Hewlett Packard Enterprise (HPE) has allowed the Russian government to review the source code of its ArcSight cyber defense software. This software is the same system used by the Pentagon to secure its computer networks from cyber attacks. The code review was part of an effort for HPE to gain the certifications required to sell its products to the Russian private sector.
The incident, first discovered by Reuters, had not been previously reported to any US authorities. This is not illegal though as there is currently no legislation that prevents companies from sharing source code with foreign governments to win contracts. The code review took place last year during a time when the US was blaming many high profile cyber attacks on Russia. HPE has had many similar code reviews with Russia in the past, however, they are not alone in sharing their source code. Cisco, IBM, SAP, and countless others do it regularly to maintain foreign contracts.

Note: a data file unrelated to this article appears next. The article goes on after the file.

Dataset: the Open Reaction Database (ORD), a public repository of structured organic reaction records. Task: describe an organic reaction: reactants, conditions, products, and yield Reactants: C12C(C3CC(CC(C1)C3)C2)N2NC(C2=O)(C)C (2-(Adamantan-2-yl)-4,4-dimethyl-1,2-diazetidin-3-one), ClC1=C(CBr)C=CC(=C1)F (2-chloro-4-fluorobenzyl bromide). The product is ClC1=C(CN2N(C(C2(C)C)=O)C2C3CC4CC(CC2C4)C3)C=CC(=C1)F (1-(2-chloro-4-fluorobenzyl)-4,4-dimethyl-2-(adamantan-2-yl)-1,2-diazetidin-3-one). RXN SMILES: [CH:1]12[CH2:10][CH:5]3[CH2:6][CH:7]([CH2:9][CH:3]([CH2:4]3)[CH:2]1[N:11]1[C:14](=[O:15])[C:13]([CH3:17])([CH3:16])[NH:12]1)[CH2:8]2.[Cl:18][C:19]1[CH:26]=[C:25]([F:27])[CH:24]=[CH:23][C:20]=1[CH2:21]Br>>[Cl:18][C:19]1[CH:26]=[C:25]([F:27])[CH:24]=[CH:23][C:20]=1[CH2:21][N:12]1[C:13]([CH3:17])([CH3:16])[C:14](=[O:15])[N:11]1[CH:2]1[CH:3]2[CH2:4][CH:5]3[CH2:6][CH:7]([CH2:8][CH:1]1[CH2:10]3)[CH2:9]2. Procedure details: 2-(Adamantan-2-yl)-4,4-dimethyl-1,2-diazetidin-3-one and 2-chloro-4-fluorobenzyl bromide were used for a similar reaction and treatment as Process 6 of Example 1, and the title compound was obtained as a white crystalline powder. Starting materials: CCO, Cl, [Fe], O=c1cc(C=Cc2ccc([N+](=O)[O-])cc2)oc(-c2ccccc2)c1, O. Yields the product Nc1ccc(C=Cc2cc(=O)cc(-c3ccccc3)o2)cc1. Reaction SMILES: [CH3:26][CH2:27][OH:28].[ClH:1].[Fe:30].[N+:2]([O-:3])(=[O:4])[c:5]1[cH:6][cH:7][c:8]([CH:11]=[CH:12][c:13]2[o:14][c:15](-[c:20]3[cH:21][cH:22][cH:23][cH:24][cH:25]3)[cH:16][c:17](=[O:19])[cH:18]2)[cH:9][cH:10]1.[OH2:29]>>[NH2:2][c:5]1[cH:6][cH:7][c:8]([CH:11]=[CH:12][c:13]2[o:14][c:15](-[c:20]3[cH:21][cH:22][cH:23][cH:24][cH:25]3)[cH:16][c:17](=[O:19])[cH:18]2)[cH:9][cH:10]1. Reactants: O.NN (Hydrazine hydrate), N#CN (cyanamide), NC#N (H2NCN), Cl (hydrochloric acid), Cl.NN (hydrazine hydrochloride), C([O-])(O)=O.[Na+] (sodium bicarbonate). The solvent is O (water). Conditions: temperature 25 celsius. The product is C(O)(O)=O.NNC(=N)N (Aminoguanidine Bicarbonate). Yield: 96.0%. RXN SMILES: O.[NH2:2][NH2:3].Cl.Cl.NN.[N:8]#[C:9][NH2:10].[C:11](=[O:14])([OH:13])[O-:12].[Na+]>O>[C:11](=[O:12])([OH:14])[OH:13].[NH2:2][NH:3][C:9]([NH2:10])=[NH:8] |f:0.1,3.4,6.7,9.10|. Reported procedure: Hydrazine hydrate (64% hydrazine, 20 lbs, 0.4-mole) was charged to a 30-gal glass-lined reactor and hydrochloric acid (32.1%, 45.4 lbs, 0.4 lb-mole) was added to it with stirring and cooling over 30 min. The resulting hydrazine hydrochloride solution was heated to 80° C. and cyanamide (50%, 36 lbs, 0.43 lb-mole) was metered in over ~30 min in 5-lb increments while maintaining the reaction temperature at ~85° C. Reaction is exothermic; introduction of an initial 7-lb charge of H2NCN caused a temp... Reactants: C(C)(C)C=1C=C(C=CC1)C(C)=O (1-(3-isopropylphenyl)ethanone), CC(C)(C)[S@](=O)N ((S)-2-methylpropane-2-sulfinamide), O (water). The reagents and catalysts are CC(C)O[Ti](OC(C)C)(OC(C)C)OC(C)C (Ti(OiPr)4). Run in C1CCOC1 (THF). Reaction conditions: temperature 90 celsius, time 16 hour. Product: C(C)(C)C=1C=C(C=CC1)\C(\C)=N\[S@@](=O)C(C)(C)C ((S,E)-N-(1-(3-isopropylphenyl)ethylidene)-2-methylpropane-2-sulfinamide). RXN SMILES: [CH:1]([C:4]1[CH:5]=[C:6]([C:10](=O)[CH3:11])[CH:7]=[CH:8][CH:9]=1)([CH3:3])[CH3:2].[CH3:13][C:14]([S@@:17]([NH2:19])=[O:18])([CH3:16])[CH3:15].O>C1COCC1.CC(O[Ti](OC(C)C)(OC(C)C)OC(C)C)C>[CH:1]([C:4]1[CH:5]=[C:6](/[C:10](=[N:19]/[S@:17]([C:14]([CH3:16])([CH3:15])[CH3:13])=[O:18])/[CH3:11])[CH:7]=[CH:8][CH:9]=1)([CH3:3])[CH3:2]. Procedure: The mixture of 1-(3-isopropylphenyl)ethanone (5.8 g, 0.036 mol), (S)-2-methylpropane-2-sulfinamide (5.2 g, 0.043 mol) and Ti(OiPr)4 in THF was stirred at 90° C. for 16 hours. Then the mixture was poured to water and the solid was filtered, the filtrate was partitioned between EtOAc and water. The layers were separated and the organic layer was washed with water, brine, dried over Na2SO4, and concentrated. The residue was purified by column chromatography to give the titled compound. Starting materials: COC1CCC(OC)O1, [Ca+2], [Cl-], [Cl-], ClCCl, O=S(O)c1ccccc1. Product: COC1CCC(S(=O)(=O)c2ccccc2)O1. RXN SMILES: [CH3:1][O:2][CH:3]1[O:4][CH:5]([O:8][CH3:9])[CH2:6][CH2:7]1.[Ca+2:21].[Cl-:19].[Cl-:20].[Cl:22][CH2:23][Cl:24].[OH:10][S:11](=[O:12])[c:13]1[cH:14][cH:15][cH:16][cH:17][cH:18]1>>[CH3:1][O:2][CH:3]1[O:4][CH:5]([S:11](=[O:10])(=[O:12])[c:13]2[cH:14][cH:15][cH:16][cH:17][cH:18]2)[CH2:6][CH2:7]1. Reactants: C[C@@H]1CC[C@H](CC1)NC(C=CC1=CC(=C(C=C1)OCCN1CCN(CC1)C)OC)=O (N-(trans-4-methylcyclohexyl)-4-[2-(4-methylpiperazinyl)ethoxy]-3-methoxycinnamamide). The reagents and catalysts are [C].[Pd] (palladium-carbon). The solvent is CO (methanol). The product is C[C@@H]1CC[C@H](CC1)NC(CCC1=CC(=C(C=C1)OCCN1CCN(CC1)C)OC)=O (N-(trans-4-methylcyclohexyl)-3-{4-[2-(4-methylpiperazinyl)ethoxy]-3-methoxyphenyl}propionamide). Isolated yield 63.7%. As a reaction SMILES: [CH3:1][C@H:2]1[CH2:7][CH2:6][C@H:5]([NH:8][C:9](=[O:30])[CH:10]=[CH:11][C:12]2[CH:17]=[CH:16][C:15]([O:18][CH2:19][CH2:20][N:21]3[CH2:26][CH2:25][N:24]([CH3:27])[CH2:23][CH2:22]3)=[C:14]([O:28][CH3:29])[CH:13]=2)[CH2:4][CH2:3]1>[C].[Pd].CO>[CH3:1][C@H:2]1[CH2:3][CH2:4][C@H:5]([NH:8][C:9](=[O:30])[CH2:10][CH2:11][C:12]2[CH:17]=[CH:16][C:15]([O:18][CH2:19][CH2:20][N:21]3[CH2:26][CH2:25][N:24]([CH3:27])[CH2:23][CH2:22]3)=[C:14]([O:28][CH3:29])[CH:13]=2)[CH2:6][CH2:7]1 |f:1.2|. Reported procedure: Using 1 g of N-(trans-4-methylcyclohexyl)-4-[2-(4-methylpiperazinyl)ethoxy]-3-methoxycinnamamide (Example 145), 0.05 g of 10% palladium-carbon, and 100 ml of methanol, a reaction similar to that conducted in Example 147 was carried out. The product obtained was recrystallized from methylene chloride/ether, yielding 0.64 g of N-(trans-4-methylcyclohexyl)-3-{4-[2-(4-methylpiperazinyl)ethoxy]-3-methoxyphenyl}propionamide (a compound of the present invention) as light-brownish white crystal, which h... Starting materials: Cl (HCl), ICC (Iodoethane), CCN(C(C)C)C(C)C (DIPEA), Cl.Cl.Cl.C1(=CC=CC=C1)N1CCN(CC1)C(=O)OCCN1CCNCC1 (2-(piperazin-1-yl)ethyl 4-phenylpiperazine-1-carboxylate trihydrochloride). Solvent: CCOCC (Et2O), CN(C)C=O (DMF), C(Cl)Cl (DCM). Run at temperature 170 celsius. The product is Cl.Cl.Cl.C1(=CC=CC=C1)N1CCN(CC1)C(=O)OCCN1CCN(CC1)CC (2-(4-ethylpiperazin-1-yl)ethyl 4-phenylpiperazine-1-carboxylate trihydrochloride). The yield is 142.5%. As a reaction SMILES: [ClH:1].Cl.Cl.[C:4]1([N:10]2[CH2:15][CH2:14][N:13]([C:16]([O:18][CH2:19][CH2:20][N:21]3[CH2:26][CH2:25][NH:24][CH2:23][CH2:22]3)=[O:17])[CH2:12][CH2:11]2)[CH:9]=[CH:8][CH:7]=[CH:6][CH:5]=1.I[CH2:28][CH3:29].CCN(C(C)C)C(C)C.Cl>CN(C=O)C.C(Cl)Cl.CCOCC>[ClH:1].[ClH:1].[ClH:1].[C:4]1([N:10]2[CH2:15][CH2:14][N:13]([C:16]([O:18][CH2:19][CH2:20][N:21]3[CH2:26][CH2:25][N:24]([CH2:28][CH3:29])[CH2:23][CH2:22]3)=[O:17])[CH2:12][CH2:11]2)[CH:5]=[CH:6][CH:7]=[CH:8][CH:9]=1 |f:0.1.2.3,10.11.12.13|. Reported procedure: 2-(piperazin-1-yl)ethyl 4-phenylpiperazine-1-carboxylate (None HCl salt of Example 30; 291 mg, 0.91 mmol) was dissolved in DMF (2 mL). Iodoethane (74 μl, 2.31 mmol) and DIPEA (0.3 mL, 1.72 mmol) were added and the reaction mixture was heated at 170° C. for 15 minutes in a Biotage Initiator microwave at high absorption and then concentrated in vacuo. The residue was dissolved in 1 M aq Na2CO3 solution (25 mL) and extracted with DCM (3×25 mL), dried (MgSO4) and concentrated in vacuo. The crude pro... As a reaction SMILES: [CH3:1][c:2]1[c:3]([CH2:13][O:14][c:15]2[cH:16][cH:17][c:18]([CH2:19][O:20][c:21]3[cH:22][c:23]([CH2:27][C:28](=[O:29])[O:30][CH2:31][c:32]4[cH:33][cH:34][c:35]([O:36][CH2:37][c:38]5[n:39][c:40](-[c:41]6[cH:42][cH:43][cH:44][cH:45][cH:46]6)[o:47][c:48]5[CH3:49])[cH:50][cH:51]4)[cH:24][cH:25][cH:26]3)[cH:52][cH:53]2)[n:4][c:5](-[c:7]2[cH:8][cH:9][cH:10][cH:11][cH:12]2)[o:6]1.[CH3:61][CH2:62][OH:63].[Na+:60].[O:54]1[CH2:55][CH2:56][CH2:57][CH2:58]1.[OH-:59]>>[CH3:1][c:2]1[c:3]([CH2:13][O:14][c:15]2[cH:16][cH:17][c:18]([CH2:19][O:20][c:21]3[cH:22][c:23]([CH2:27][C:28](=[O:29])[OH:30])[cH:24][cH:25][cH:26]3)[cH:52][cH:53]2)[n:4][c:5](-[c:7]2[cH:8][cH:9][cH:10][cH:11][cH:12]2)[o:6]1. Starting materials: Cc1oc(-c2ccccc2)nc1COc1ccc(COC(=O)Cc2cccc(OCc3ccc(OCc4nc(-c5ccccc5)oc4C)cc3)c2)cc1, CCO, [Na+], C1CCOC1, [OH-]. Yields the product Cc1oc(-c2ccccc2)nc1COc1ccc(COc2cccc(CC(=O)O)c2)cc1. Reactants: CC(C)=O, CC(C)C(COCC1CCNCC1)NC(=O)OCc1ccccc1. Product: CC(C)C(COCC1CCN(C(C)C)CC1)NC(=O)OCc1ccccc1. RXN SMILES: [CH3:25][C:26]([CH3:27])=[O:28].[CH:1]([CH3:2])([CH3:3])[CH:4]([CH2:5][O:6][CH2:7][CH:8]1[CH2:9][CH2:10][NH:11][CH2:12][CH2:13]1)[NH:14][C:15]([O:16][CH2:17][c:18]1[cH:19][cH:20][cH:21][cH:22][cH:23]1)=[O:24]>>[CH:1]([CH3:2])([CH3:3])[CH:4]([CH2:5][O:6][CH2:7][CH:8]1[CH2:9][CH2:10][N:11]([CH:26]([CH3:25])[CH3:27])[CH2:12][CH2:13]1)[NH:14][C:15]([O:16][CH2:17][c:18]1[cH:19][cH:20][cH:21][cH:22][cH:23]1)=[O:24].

According to a former security architect for ArcSight, what is so worrisome about this incident is that it is "giving inner access and potential exploits to an adversary." ArcSight works by monitoring a network for potential intrusions or attempts at a cyber attack. If it discovers any suspicious activity, it notifies security analysts of the incident. Knowing how the source code works could allow an enemy to circumvent its defenses without being caught.
The review was conducted by a company called Echelon and on behalf of Russia's Federal Service for Technical and Export Control. HPE said that there were no backdoor vulnerabilities discovered by Russia in the code and that no source code was allowed to leave the secured building.